Taiwan Dollar Slumps to Four-Year Low on Fed Interest-Rate Bets

Taiwan’s dollar slumped to a four-year low on concern foreign investors may sell local assets as the U.S. Federal Reserve moves closer to raising interest rates.

Global funds sold $1.1 billion more Taiwanese shares than they bought last week, the biggest outflow since September, exchange data show. The Bloomberg Dollar Spot Index climbed 0.9 percent last week to the highest level since 2009 as the Fed indicated it is on track to raise borrowing costs next year, a move that will reduce the appeal of emerging-market assets.

“There is some money leaving Taiwan,” said Tarsicio Tong, a currency trader at Union Bank of Taiwan in Taipei. “Asian emerging markets are facing pressure of outflows now as the U.S. is expected to raise rates. The greenback is very strong.”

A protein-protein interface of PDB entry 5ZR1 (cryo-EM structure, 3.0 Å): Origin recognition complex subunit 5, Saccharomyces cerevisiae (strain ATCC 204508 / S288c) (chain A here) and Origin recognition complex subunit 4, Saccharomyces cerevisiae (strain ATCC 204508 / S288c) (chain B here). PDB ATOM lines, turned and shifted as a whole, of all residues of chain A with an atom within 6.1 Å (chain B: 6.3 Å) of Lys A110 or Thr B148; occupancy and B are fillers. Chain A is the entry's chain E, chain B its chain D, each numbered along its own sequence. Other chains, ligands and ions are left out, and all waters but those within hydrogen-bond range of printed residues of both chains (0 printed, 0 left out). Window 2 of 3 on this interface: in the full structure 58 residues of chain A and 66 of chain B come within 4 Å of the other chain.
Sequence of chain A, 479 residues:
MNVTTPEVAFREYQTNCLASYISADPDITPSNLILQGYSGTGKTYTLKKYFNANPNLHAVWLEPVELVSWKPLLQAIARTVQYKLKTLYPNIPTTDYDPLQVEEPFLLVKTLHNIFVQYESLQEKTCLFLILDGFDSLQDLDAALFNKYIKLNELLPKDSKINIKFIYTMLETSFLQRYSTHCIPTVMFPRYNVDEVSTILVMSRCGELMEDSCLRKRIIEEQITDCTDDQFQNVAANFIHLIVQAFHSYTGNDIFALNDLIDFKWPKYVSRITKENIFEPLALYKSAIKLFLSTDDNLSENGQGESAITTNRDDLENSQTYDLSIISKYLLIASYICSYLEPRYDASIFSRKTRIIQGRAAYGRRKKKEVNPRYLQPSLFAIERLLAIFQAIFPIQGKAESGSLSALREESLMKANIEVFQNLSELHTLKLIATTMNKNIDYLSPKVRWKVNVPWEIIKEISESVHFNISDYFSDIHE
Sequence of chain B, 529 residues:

Taiwan’s dollar weakened 0.4 percent to NT$31.586 against its U.S. counterpart, the lowest level since September 2010, prices from Taipei Forex Inc. showed. One-month non-deliverable forwards fell 0.2 percent to NT$31.569, data complied by Bloomberg show.

In the bond market, the yield on the 1.625 percent government notes due September 2024 dropped two basis points, or 0.02 percentage point, to 1.595 percent, GreTai Securities Market prices show.

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